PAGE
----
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Still Waters: Drug’s not the worst four-letter word

Posted: Friday, Jan 18th, 2013




“You’re here to renew your medication?” the intern at the clinic asked.

“Yes please.”

Every year for about nine years now I have gone to the clinic to renew the only prescription medication I take regularly. I am grateful I do not have to take a lot of medications yet and I am very grateful for this anti-anxiety pill I take every day. For a long time I took the Lexapro brand and now am able to obtain a generic form of it.

It was a decade ago or so when the symptoms appeared, and for about a year I tried to just deal with it on my own without medication. I can pinpoint exactly when the anxiety began, when I was covering a court trial and during the closing arguments, in close quarters and a packed courtroom, I thought I was going to faint, lose all bodily functions or run screaming from the room.

Ever since then, I have had problems with packed rooms, close quarters and other anxiety-causing situations. I always tried to find the seat on the aisle and know the shortest route to the restroom. Sitting in the middle of a car seat, courtroom or church pew was unthinkable.

The Lexapro, and now its generic form, has taken the edge off the anxiousness. I still try to find the aisle seat if I can, or at least leave room between me and the next person, and there are still places and events that I am glad to leave, but I can get through these experiences now, where I could hardly do it before.

It’s not a euphoric or numbing drug, but Lexapro, for me, helps keep me sane in anxious situations.

Side effects? There are always side effects. Fortunately, I have experienced very few side effects and none I would trade for the problems I had without the medication. I have a bit more nausea but generally don’t notice it until I’m on an amusement park ride, and I experience a bit of fidgeting, for lack of a better term, but nothing major.

The intern asked me a series of questions, probably to determine if the medication was taking away my desires and interests in life.

“What hobbies do you have?”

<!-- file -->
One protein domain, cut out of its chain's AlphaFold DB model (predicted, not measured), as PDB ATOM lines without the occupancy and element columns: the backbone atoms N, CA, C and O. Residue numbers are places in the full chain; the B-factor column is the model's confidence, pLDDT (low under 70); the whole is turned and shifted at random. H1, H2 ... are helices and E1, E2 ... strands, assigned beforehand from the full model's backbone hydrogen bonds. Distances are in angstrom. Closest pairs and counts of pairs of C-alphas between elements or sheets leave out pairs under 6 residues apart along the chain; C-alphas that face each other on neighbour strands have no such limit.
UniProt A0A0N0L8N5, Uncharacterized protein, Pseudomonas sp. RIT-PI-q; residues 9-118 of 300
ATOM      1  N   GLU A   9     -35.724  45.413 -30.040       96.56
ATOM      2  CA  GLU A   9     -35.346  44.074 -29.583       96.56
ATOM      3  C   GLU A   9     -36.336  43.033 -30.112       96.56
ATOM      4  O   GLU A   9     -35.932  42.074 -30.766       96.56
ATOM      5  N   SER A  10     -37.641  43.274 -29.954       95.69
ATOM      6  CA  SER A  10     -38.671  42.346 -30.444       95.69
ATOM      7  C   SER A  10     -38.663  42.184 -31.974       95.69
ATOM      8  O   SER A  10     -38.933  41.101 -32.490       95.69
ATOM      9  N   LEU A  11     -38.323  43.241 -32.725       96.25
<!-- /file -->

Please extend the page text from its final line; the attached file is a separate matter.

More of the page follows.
“I work a lot, so I don’ t have too much time for hobbies. I like to spend time with my dogs and I like to read.”

“Anything else?”

I wanted to say, “Is taking a nap on Saturday afternoon a hobby?” but I didn’t think this young man had that much of a sense of humor.

I’ve never been handy, so knitting, crocheting, sewing, beading, woodworking, painting, needlepoint and watchmaking are out. I don’t have the dexterity for it.

Writing is my gift, and I am grateful for it. Other hobbies? Not so much.

Am I out there running circles around the room because I have so much energy? Not hardly.

I don’t think that’s because of the medication, though.

It might have more to do with being 50-plus years old, working long hours and possessing a NON-Type A personality. Would that be a Type Z personality?

I don’t know if the intern was completely satisfied with my answers, but he finally changed the subject, and I ultimately got my prescription renewed for another year.

The intern then tried to get me to get a flu shot, and I dodged the needle, at least for the time being. He also talked to me about a mammogram, which I am over due for and agree it’s time for the big squeeze again; a colonoscopy, given my family history of colon cancer, which I also agreed would be a good idea, although the prospect of someone scoping out that part of the anatomy doesn’t sound pleasant; and a female exam, which I am also over due for. But the young male intern is NOT going to be performing that procedure. I would sooner have him give me a flu shot.

Like most people, I have strong aversions to needles, medical scoping equipment, any type of probing, intimate examinations and skimpy hospital garments.

Even Lexapro doesn’t make that stuff easier.

I know most people also have an aversion to seeking help for mental-related illnesses and often physical illnesses too. They suffer, when there is something they could do about it. I am proud of folks who get help when they need it, whether it is a medication or a counselor.

I have come to believe if there is a way to alleviate the pain, then why not do it? Why suffer needlessly?

Sometimes, as it was for me, we have to get to a point where we simply can’t stand the misery any longer. We are desperate enough to seek help.

I am grateful there are folks and medications available when we reach that desperate moment. We do not have to continue to suffer, and we do no have to continue to suffer alone.












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